The Importance of Good Teacher-Student Relations
One of the main factors in achieving student satisfaction and getting the most out of your lessons is positive teacher-student relations.
While experience and qualifications are essential for successful EFL teaching, one of the main factors in achieving student satisfaction and getting the most out of your lessons is positive teacher-student relations. For students learning a new language, the prospect of facing a classfull of people (or even engaging in lessons on a one-to-one basis) can be daunting to say the least. Students may feel that they are being ‘judged’ by other class members, or feel less confident in their language abilities. Students often rate good relations with their teachers as being of paramount importance. As the teacher, it is your role to ensure that students feel at ease within the classroom from the offset, so they are able to relax, open up and use the language they have learnt effectively in a “no-pressure” environment.
Things to consider when building up good relations with your students:
Positive, relaxed atmosphere in the classroom
This can be achieved in a number of ways, including setting up the classroom so that it is not “teacher-headed” and there is more of a sense of a “group” or “community”. To do this, tables could be arranged so students are seated in a circle and the teacher can join in the circle and encourage communication and group work. This creates a sense of equal leveling within the classroom.
Include your students as much as possible
Avoid at all costs a lesson that is based purely around the teacher and teacher talking time. Try to connect with your students on a more personal level and get to know them as people. Ask about their families, their experiences, their interests and try to develop lessons to include these things and be of interest to them. For example, if you have a class of sporty teenage boys, you could produce lessons around sport to get students engaged. Getting students to share their ideas and become active in lessons is a great way to develop good relations.
Ability to listen
Perhaps one of the most important qualities of a successful teacher is their ability to listen. Students greatly value the time that a teacher devotes to listening to and participating in conversation with them. Once again, this adds to a less formal, more open class atmosphere and leads to student-student and student-teacher interaction.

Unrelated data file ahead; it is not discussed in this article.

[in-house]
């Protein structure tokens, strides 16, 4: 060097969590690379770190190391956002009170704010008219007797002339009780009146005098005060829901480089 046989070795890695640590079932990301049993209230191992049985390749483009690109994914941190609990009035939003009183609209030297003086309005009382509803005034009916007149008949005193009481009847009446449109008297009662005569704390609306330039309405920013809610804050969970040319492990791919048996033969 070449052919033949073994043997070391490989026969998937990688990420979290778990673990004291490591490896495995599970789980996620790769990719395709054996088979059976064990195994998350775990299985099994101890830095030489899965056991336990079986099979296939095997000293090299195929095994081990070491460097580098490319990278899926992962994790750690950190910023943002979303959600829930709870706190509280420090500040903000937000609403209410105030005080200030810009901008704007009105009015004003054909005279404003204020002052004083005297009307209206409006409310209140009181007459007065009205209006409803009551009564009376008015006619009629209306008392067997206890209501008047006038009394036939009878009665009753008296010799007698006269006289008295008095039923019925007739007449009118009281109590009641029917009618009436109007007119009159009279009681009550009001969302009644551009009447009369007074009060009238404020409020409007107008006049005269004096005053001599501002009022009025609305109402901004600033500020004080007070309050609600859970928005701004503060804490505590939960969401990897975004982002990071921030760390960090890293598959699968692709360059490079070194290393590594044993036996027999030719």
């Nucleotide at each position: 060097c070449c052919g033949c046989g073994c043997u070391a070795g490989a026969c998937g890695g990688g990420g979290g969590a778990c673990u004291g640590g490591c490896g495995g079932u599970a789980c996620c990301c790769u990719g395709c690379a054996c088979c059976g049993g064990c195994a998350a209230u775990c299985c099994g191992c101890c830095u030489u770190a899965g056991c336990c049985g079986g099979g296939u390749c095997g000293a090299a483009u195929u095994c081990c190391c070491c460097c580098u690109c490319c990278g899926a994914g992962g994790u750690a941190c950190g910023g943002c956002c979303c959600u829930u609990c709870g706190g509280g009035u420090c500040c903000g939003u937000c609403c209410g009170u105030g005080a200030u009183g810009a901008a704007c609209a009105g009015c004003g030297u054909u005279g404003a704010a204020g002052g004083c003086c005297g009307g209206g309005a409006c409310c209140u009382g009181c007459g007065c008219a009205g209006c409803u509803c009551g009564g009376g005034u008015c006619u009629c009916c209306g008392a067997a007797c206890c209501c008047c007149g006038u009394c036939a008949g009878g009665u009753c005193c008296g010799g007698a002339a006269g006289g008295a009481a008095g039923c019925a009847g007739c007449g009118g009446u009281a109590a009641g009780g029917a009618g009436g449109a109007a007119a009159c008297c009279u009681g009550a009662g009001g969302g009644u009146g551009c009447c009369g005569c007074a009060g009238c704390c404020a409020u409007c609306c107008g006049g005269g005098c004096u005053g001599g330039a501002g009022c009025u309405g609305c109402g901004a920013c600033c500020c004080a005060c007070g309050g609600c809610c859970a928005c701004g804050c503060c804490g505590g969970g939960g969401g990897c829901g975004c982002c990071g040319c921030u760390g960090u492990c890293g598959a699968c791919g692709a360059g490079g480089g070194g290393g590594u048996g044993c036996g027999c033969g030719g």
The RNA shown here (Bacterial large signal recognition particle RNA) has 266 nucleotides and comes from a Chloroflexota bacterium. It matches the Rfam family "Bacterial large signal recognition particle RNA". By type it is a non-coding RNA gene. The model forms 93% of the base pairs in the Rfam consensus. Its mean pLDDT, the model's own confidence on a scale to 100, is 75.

Relaxed approach to learning
Some teachers become frustrated when a grammatical concept or language structure they have been focusing on for weeks is still being incorrectly implemented by students. Students like to feel that their teacher is fair and non-judgemental and thus it is important to not make an example of students who make errors, but instead to professionally correct them (for example, by highligting the mistake on the board or vocally) or in such a way that the student can laugh at the mistake in question and not feel embarrassed. In the same way, students who correctly use language should be praised and persuaded to develop further. Positive affirmation is always encouraging for students.
It is vital that students get to see the teacher’s personality. They should feel that the teacher, too, is a “real” and “approachable” person, with a friendly attitude. In the same way a teacher wants to develop a connection with their class, students, too, want to be able to connect with the teacher and get a sense of who they are. Never adopt a pre-rehearsed or robotic style in your lessons. Allow your own personality and enthusiasm for what you do to come through in what you say, how you teach and the topics you chose. Students will value this.
Enthusiasm for teaching
If learners can see that the teacher is not only knowledgeable, but also enthusiastic about teaching and keen to gain whole-class involvement, students will begin to open up and trust the teacher as a key to language leaning and developing.
Fully CELTA qualified EFL teacher with teaching experience abroad to a wide range of abilities and ages.